Saturday, October 09, 2004

God Bless Election Pollworkers

Attended training this week to be a first-time poll worker for the Nov 2 elections. As in many past elections, I applied to work for the Registrar of Voters (ROV) in this important election, and was pleasantly surprised when notified that I had been selected for the privilege.

Like most voters, I assumed that my chores would consist of smiling, helping a few disabled voters, crossing off addresses, and passing out "I voted" lapel stickers. I had no appreciation for how hard precinct workers work on election day..... or of the barely computerized, labor-intensive state of our democratic voting system.

The 5 or 6 workers assigned to each precinct (location) work from 6 AM until 9 PM, with perhaps a two hour break in mid-morning or mid-afternoon. They are entirely responsible for first taking an oath of office, then setting up voting booths and reporting mechanisms, posting the required signs and hanging the American flag, opening the polling place, procuring paper ballots, checking qualifications of all voters, assisting voters, accommodating disabled voters, explaining electronic voting, communicating regularly with the Orange County ROV, processing spoiled ballots, reconciling the quantity of cast ballots, closing the polls and immediately transporting ballots and equipment to the ROV.

And diligently guarding against voter intimidation and interference, news media intrusion, poll watcher violations and electioneering. There are even laws to regulate who may carry a gun into a polling place and what to do if a ruckus breaks out at our precinct. (Call the local police.)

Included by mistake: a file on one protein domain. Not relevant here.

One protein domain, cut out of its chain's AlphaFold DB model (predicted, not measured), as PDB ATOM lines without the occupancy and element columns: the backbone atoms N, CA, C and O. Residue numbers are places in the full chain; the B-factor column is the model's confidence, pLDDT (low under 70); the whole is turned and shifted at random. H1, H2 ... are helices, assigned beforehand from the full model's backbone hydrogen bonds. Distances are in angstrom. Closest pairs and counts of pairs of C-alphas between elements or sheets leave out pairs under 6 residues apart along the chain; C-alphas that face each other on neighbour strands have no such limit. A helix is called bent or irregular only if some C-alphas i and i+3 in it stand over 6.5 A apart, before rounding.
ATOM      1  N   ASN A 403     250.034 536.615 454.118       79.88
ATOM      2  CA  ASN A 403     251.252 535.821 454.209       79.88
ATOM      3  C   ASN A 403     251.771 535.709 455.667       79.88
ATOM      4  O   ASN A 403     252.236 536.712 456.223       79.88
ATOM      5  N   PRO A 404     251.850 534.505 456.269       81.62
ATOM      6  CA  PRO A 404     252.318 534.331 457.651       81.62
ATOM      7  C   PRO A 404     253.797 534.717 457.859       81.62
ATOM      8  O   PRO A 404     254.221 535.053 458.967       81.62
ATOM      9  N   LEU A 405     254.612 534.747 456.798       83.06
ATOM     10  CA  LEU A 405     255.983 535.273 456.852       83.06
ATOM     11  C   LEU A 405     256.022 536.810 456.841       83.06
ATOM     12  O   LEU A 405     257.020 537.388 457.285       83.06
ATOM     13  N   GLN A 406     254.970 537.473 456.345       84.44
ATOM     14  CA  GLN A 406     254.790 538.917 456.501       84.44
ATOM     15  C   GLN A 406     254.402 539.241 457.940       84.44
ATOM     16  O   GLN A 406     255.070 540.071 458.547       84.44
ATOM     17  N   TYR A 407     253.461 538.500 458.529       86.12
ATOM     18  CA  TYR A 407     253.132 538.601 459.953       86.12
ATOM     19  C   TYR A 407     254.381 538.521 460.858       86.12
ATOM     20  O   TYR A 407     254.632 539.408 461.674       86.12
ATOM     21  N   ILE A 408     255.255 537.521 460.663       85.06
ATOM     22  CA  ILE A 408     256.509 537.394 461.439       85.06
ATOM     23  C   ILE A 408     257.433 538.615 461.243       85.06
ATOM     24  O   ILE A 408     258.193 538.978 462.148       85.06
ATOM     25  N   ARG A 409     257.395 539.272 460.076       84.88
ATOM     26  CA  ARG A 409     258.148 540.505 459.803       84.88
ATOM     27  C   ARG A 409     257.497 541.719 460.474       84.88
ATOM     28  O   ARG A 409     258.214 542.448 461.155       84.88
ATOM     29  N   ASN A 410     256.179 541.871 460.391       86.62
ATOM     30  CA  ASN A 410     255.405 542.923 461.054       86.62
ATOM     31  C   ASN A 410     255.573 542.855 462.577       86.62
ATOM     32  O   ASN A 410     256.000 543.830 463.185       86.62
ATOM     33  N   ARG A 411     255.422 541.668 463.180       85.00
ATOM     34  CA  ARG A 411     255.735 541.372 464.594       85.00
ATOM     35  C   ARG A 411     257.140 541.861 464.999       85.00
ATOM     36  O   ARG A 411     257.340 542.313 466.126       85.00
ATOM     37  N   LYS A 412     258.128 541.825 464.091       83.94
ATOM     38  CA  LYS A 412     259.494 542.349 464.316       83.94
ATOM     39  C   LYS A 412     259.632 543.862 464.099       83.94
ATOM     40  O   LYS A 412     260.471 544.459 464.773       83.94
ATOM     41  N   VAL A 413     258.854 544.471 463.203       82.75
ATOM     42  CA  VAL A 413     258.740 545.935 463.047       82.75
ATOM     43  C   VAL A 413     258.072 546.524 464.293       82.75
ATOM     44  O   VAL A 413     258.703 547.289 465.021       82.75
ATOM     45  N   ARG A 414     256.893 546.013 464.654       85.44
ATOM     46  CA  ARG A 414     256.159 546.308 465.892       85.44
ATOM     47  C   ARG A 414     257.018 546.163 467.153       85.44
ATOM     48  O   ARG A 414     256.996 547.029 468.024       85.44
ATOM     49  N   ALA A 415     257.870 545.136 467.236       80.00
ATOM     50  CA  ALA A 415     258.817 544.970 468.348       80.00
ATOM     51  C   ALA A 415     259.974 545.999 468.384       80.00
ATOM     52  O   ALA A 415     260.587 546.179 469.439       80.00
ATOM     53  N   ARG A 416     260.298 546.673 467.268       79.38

Every county in each of the 50 states and US voting territories has its own set of voting regulations and largely manual procedures. A national election is a massive, unimaginably intricate undertaking. The potential for error and fraud is enormous, and yet is quite rare in the United States solely because of the integrity and dedication of poll workers.

Poll workers are unpaid or barely paid for their election day labors, but that's hardly their reason for volunteering for this chore. They care deeply about preserving a truly free democracy, where all voters can privately participate to choose the course of their country. And they are willing to give of themselves to serve their neighbors, their communities, their nation.

God bless all who volunteer to make elections possible. Our democratic freedoms and privileges wouldn't be possible without them.

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